I’m going to be honest, I’m quite superstitious and therefore celebrating Nowruz and Sizdeh Bedar (Nature Day) is extremely important to me. Last year, our little family wasn’t able to do anything because of the pandemic. So this year, we were determined to make the most of the annual Persian event and head for the great outdoors for a picnic, albeit on a smaller scale than what we are used to.
Now I have tried to explain our annual ritual to Western friends, but most are either not spiritually-minded or just not interested. At best, they are bemused by the fire-jumping activities that come with Chaharshanbe Suri, an evening when Persians dance and jump over fire hoping the flames will take away the bad from the previous year and bring about a new start. That means it’s often hard and sometimes lonely to celebrate it where we live, but I never get disheartened and instead see it as an opportunity to educate others.
Marking the start of spring
For me, Nowruz is about bringing nature indoors at the start of spring, and for that reason, it’s super-important for my mental health and wellbeing. This year, it has also encouraged Cyrus to learn more about nature and how to look after the environment. Each day prior to school he watered and tended to his lentil sprouts (sabzeh) and it really paid off! It’s the best sabzeh we’ve ever grown. We bought a little Brass Plant Mister for him from Amazon for £20, so he could water his sabzeh in style. It was so easy for him to use too. After I filled it up, all he had to do was point and push the top. It has proved really useful and also a cute decoration for our window sill! Cyrus has now moved on to the larger houseplants now that the sabzeh is gone.
Sizdeh Bedar (Nature Day), as I have explained in a previous post, is held 13 days after Nowruz. Persians spend the day outside having a picnic with friends and family because it’s bad luck to be in the house that day. The lentil sprouts (sabzeh) grown for the haft-sin display are then taken back to nature and cast into running water.
Tradition spans the generations
Growing up, H remembers how families would strap the sabzeh to the bonnets of their cars. They would drive off with them in situ. As a health and safety hazard in the UK, we refrained from doing this. We took pictures of Cyrus with the sabzeh on the bonnet of our car instead. Memories are important if traditions are to stick, which I hope and pray they do.
After some photos, we packed up a picnic lunch and headed for Plessey Woods Country Park in Northumberland. It wasn’t the best picnic I’ve ever prepared because it was without Persian kotlet, but it was enough for H, Cyrus and his pesar khaleh Esi.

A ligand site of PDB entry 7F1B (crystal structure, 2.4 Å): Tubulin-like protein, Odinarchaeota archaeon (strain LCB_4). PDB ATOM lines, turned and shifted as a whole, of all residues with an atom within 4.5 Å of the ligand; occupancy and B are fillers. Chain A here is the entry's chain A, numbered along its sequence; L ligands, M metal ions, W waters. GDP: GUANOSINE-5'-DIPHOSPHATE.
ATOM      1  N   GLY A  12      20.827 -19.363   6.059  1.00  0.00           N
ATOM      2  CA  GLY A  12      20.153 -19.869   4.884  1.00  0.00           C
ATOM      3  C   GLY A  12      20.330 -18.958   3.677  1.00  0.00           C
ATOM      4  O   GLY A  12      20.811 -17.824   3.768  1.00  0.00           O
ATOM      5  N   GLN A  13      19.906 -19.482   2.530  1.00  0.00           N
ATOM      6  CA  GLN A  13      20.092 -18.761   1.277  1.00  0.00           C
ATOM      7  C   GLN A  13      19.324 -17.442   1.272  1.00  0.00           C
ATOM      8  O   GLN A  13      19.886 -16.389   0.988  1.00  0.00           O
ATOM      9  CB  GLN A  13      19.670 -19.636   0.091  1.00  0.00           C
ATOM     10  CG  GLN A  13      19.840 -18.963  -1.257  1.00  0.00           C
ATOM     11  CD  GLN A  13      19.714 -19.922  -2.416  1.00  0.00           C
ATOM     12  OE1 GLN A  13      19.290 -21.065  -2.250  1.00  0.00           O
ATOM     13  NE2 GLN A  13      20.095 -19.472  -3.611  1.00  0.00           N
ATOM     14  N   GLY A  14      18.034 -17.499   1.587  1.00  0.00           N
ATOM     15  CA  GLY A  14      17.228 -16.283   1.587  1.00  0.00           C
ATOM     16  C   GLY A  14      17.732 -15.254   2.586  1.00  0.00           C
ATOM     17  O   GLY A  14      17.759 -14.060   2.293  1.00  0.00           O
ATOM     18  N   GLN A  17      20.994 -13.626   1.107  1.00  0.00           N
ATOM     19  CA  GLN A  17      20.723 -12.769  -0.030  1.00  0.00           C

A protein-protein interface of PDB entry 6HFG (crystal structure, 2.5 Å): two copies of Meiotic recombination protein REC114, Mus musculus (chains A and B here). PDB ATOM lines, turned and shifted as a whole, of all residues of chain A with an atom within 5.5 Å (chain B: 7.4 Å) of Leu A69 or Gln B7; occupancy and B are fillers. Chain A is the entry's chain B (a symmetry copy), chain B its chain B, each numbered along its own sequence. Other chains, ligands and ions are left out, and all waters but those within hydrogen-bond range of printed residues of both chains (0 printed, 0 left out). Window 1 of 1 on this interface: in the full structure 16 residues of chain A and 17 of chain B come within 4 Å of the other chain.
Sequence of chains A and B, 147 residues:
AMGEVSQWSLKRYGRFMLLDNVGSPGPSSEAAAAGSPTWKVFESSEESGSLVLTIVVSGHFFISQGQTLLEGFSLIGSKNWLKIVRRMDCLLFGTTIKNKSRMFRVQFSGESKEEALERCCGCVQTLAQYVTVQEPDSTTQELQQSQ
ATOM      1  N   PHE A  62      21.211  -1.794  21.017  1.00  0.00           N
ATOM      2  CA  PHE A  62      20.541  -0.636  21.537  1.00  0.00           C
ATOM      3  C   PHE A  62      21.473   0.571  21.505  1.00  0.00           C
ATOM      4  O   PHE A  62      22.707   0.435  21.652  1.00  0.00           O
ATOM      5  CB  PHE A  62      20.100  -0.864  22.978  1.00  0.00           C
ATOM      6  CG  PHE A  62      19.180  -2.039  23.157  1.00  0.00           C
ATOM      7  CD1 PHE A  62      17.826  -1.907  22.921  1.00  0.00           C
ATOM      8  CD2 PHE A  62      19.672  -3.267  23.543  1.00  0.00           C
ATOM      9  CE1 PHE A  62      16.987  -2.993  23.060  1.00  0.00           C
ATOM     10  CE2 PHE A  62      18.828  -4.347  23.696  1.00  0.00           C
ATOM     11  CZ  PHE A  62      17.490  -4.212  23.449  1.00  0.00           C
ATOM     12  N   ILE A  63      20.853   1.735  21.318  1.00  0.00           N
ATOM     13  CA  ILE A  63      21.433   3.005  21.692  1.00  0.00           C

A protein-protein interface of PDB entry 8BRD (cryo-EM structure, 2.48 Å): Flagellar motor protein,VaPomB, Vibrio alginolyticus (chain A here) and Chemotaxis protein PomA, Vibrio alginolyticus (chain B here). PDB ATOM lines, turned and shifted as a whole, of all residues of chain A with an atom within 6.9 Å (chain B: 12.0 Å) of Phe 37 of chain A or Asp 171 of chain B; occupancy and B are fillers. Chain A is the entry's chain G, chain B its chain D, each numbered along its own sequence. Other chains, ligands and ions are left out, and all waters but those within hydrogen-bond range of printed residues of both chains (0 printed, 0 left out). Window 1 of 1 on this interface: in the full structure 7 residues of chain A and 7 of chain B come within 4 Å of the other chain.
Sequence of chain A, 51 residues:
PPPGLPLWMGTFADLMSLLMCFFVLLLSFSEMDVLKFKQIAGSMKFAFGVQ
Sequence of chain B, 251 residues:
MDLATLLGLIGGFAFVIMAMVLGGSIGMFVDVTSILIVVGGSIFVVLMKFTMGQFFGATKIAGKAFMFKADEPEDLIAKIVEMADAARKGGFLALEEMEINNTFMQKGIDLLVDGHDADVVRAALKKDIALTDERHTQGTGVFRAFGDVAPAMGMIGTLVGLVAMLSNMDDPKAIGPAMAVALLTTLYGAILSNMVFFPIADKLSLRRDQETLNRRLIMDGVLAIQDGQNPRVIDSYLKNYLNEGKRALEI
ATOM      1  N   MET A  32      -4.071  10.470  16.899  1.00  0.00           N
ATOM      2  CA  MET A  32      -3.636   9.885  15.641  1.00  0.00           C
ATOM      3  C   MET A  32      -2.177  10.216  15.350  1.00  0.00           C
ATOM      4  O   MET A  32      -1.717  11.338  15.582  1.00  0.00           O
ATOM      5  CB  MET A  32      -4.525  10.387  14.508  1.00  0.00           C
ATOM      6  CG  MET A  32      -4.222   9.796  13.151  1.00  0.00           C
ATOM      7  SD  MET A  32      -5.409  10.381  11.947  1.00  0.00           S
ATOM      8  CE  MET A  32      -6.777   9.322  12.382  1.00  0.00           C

Plessey Woods has always been one of my favourite places here in the North East to blow away the cobwebs. It’s somewhere that has given me many happy memories over the years and lovely walks during lockdown. It offers 100 acres of woodland and riversides with picnic areas – so perfect for our Sizdeh Bedar (Nature Day) celebrations.
Sizdeh Bedar Mobarak!
On arrival at the park, we did get some odd looks from dog-walkers as we got our sabzeh from the car. I do think people were intrigued by what we were doing with two bowls full of lentil sprouts. As we walked along the path to the river, we were surprised to hear “Sizdeh Bedar Mobarak!” from a group of young girls. My heart skipped a beat when I saw the smile on Cyrus’s face. He was delighted hearing those words in public.
We walked through the woodland until we reached a little stream which was perfect for casting our sabzeh into the water. We made wishes as Cyrus helped offload his sabzeh into the running water. Some of the sabzeh didn’t want to go with the flow, so C used a stick to push it downstream. Singletons often tie a knot in their sabzeh and then make a wish to find husband in the coming year. Later we saw some children pointing at the sabzeh in the water because it was so green in comparison to our earthy surroundings.
Injecting fun into our lockdown stroll
Our Sizdeh Bedar (Nature Day) celebration is very personal. However this year, it injected some new fun into our weekly lockdown stroll. We can only hope that spring 2021 is the start of a better year ahead. We ended the day with a good old-fashioned BBQ in our back garden.
A friend recently remarked that she wished British traditions were as fun as Nowruz. But when you’re the parent of a four-year-old, there is no off-button. We are always thinking of new ways to engage with Cyrus and help him learn more about the world. It’s hard work to lead the family after a week of work, but you don’t achieve anything without hard work.